I’ve been to Barcelona a total of five times in my life, so it’s safe to say that I’m a complete BCN addict. As an avid traveller hungry to see all corners of the globe, it’s not often that I go back to the same place twice. However, when it came to Barcelona, the city became something akin to a safety blanket. I knew where I stood with Barcelona, I knew exactly what to expect, and I knew best spots in town to hang out in. Or least I thought I did, until I moved there in January 2012.
When I started looking for a place to live in Barcelona, I realised there was so much more than just the area surrounding La Rambla, the infamous wide avenue running down the city centre. Whilst this is of course a novelty to see, as time went on in Barcelona I started to do everything in my power to avoid La Rambla and the areas that surrounded it. These neighbourhoods are stunning for a short while, but when you live in a place like this, the very last thing you want to see every minute of every day is someone else strapped to guidebook, aimlessly following a tour guide repeating the same Antoni Gaudi spiel you’ve heard a million times before. So I searched for a new spot, and that’s when I discovered Gràcia.
Gràcia is a neighbourhood that was once its own town just outside of Barcelona. Once the main city started to grow bigger, it ending up overlapping with Gràcia, and the neighbourhood got swept under the big city’s wing. However, Gràcia has definitely never lost any of that small town charm, and it feels like its very own little sub-city, filled with passionate locals and laid back vibes.
Carrer d’Astúries is the best street to start off with if you’re looking for a typical Gràcia experience. This street is the gateway to the rest of the Gràcia, tucked right beside Fontana metro station on the green line (L3), which is the best stop to get off at if you want to explore this neighbourhood. Once you start to walk down Carrer d’Astúries you’ll feel the Gràcia atmosphere right away. Little boutique stores, eco-friendly food shops, and hippie hangouts line this street, the prefect representation of what Gràcia is all about.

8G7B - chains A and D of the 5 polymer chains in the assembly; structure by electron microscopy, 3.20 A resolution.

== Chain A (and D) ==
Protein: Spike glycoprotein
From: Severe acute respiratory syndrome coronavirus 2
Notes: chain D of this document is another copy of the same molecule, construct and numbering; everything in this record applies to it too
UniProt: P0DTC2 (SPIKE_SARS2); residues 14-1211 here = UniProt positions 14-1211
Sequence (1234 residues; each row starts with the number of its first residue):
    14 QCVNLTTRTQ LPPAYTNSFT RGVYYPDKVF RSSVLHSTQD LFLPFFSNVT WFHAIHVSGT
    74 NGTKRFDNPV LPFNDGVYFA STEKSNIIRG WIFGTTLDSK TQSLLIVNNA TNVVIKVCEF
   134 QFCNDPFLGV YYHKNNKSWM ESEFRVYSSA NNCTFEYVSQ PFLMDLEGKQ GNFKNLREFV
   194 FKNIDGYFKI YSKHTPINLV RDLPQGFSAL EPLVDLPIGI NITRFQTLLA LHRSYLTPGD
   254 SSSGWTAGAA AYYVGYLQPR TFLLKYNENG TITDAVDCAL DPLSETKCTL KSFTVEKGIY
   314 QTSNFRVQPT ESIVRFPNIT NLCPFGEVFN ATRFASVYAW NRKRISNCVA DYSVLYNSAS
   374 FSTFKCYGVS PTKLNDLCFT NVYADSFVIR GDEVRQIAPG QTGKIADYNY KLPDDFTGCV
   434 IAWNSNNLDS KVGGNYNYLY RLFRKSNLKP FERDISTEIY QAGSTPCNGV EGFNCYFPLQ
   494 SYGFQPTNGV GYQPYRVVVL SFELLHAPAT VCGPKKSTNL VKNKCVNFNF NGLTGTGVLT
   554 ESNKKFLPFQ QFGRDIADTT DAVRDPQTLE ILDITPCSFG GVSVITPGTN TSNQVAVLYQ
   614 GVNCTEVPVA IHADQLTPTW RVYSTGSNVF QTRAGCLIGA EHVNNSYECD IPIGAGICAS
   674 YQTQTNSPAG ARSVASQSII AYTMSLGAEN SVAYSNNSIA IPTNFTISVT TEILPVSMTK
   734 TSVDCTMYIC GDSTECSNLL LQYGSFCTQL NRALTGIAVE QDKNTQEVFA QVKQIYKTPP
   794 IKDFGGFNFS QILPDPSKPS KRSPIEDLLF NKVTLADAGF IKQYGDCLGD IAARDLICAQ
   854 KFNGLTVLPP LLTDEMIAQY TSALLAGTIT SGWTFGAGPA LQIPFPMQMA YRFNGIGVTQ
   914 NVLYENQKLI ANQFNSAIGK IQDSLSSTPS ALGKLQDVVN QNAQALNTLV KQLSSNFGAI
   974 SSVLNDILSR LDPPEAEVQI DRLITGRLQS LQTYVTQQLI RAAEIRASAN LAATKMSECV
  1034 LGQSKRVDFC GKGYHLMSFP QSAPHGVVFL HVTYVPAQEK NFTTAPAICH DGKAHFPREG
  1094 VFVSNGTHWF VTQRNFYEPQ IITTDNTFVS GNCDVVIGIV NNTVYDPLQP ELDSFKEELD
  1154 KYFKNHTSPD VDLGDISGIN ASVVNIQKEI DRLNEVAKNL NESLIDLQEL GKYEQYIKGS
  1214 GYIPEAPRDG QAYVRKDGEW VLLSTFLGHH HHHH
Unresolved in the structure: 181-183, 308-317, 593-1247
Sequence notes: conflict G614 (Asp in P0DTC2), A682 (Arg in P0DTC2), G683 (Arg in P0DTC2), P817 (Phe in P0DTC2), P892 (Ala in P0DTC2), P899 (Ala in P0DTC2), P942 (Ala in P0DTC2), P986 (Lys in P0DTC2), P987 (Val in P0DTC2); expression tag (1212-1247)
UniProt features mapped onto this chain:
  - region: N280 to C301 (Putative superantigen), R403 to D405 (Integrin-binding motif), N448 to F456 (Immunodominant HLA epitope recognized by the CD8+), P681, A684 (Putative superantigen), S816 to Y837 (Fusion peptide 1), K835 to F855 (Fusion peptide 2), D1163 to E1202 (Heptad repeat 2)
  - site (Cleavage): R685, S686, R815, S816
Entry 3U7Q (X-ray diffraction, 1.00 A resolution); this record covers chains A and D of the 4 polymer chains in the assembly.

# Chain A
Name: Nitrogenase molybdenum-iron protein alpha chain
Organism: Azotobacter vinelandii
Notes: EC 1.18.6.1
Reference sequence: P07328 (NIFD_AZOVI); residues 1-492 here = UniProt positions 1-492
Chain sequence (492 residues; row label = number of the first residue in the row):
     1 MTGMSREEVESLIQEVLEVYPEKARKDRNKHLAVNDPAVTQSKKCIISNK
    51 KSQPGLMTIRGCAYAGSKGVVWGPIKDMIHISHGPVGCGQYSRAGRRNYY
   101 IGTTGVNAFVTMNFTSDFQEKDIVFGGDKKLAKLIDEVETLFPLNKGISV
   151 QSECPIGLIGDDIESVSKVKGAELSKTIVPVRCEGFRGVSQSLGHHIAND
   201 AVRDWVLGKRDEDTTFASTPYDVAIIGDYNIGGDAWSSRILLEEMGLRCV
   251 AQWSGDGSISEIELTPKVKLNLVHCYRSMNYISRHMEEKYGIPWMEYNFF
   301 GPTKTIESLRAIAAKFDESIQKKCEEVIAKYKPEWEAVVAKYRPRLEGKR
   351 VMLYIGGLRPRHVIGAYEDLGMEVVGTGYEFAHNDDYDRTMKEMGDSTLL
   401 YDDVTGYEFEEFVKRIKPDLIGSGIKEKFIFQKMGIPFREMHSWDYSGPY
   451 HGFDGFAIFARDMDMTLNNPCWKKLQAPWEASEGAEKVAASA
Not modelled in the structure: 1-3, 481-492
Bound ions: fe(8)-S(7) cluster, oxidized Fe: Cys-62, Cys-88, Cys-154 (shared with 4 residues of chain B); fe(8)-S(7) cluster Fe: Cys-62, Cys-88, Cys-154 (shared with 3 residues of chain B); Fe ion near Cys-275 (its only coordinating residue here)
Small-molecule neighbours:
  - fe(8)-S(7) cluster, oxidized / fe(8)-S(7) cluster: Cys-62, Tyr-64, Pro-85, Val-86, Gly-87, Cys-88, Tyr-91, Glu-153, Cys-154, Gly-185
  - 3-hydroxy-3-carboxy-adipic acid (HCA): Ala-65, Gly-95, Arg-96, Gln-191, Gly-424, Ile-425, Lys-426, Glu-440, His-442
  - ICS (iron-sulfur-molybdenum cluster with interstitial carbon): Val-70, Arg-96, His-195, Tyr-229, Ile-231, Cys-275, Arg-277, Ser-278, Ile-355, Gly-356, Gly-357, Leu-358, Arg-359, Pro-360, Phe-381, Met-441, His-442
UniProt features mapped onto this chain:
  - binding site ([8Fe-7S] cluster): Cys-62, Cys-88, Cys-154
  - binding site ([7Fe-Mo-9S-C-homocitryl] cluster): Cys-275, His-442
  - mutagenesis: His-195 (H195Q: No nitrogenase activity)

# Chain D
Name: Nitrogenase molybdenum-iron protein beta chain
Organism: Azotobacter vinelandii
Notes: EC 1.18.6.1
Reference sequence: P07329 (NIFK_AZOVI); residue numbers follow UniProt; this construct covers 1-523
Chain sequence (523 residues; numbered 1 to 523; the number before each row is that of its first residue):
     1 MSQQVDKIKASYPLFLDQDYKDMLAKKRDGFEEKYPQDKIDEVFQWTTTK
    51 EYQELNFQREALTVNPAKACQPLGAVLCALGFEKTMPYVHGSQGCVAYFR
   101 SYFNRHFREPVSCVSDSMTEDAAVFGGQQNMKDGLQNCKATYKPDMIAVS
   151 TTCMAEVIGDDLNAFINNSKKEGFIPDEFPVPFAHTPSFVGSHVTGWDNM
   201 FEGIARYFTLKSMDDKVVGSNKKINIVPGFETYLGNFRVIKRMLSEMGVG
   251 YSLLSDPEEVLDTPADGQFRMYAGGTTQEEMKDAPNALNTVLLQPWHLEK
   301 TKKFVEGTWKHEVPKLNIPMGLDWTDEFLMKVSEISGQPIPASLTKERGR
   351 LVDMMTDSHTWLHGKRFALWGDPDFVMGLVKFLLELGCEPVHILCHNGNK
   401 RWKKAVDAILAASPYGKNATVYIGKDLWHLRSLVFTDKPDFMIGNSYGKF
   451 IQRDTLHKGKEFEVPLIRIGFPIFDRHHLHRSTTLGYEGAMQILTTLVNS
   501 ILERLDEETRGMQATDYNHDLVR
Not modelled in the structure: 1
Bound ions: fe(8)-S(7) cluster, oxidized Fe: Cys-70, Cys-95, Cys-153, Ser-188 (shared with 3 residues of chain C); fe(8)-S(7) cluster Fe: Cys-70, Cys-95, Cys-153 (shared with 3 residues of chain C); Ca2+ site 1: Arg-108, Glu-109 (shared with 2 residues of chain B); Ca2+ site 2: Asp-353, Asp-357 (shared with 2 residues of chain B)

Just down the road from my beautiful apartment in Gràcia was a tiny bar named Timeline, one of my favourite local discoveries to date. Timeline can fit about 40 people in its tiny little box of space, and even then you would be rubbing shoulders (literally) with a local. They have drink and tapas specials Sunday to Monday, and a brunch on weekends and holidays that will forever go down in history as the best food coma-inducing brunch I will ever have. Three courses and unlimited mimosas throughout, for only 15 euros? Yes, please.
One of the best spots to go check out in the evening in Gràcia is Placa del Sol, a square that is perpetually full of locals at night. All around the square there are little bars filled with people, or you can sit right in the centre and sip on the beers from a convenience store, which most people do. Placa del Sol is the ultimate people-watching experience in Gràcia, and in my opinion, nowhere else in the city felt quite as authentically Barcelona to me.
When I return to Barcelona someday, I’ll be heading straight for this neighbourhood to relive all my happy memories, and escape the tourist trails. If my heart is anywhere in Barcelona, it’s definitely in Gràcia.